Wednesday, January 25, 2006

THE MYSTERY OF THE LORD'S SUPPER

Is the Lord's Supper merely a memorial? Is it just a remembrance of what Christ did for us? Or is it a means of grace, in which we truly partake of Christ?

THE REAL PRESENCE OF CHRIST IN THE LORD'S TABLE

The following is from Robert Letham:

"Christ does not come down to us in his body and blood. Instead, we are lifted up to him by the Holy Spirit. Christ, being the eternal Son of God, is of course, everywhere. Moreover, he has permanently united himself to the human nature assumed in the incarnation. In that sense, the person of Christ is present with us as we eat and drink. Yet, on earth, the Son of God was not restricted or confined to the humanity he assumed, but was simultaneously filling all things, directing the universe even as (according to the flesh) he walked the dusty roads of Palestine. So, at the right hand of God, the Son fills and directs the universe (Col. 1:15-20), now unbreakably united to his assumed humanity, while in terms of that same humanity he is limited and in one place. Yet that humanity is never separate or apart from the divinity, the eternal Son of God with whom and in whom it is one undivided person. Thus, in the sacrament the Holy Spirit unites the faithful to the person of Christ as they eat and drink the signs, the physical elements of bread and wine. There is an inseparable conjunction of sign and reality. As truly as we eat the bread and drink the wine, so we feed on Christ by faith." (The Lord's Supper, 28-29).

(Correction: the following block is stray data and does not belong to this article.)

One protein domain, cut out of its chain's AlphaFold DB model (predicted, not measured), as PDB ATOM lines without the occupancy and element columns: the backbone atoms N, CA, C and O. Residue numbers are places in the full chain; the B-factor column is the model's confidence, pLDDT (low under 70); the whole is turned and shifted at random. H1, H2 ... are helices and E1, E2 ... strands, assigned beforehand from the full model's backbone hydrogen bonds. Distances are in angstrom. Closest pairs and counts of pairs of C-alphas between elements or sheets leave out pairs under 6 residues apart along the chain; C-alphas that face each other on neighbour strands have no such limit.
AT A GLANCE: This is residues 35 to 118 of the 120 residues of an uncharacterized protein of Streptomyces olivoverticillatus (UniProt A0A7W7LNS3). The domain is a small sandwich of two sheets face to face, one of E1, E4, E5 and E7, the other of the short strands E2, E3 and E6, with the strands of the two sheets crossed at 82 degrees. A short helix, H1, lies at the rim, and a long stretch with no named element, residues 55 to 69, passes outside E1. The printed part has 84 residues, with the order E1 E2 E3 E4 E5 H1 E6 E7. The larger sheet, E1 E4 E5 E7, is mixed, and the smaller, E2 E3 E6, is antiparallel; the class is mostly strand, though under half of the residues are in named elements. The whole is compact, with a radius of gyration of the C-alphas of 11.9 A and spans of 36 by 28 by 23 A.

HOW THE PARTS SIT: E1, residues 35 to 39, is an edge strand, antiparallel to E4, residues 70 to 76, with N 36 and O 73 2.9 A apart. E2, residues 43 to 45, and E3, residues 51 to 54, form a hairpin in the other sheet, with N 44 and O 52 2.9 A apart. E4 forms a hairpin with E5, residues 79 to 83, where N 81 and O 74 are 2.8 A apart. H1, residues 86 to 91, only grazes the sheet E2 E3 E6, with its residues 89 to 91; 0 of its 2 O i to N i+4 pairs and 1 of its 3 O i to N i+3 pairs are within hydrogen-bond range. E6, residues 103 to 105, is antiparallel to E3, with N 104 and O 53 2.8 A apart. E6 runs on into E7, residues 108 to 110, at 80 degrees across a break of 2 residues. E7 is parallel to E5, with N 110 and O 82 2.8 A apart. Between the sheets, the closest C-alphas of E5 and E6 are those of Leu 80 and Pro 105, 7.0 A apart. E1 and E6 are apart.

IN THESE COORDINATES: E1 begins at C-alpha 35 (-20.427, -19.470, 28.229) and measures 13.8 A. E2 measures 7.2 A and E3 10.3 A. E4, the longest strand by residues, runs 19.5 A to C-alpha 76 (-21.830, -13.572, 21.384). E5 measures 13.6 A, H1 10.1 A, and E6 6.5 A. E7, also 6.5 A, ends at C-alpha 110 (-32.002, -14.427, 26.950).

Calvin also says:

"Now if anyone should ask me how this takes place, I shall not be ashamed to confess that it is a secret too lofty for either my mind to comprehend or my words to declare. And, to speak more plainly, I rather experience than understand it. Therefore, I here embrace without controversy the truth of God in which I may safely rest. He declares his flesh the food of my soul, his blood its drink [John 6:53ff.]. I offer my soul to him to be fed with such food. In his Sacred Supper he bids me take, eat, and drink his body and blood under the symbols of bread and wine. I do not doubt that he himself truly presents them, and that I receive them." (Institutes, 4.17.32)

The website of the OPC says,

"In his rich mercy, God "made us alive together with Christ . . . and raised us up with him and seated us with him in the heavenly places in Christ Jesus" (Ephesians 2:4-6). It is from this position that we come to the Lord's Table, and "they that worthily communicate in the sacrament of the Lord's Supper, do therein feed upon the body and blood of Christ, not after a corporal and carnal, but in a spiritual manner; yet truly and really, while by faith they receive and apply unto themselves Christ crucified, and all the benefits of his death" (Westminster Larger Catechism, answer 170).

SO WHAT DOES ALL THIS MEAN?

The Lord's Table is mysterious and beautiful. Yet here we usually have a rationalistic mindset. We don't think about the fact that Scripture says that we reign with Christ right now, and that we are already seated with Him in the heavenly realms. How is this so? Because the Holy Spirit transcends across eternity and unites us to Christ in heaven.

The apostle Paul makes no bones about it. If you partake of the Table unworthily, you are held guilty of the body and blood of the Lord. He says that the bread we break is a participation in the body of Christ, and the cup we drink is a participation in the blood of Christ.

The Table signifies union with Christ and union with one another. The early church participated in the Supper every time they met for corporate worship. What a privilege it is to partake of this with your local corporate body of believers, and to enjoy the body and blood of Christ!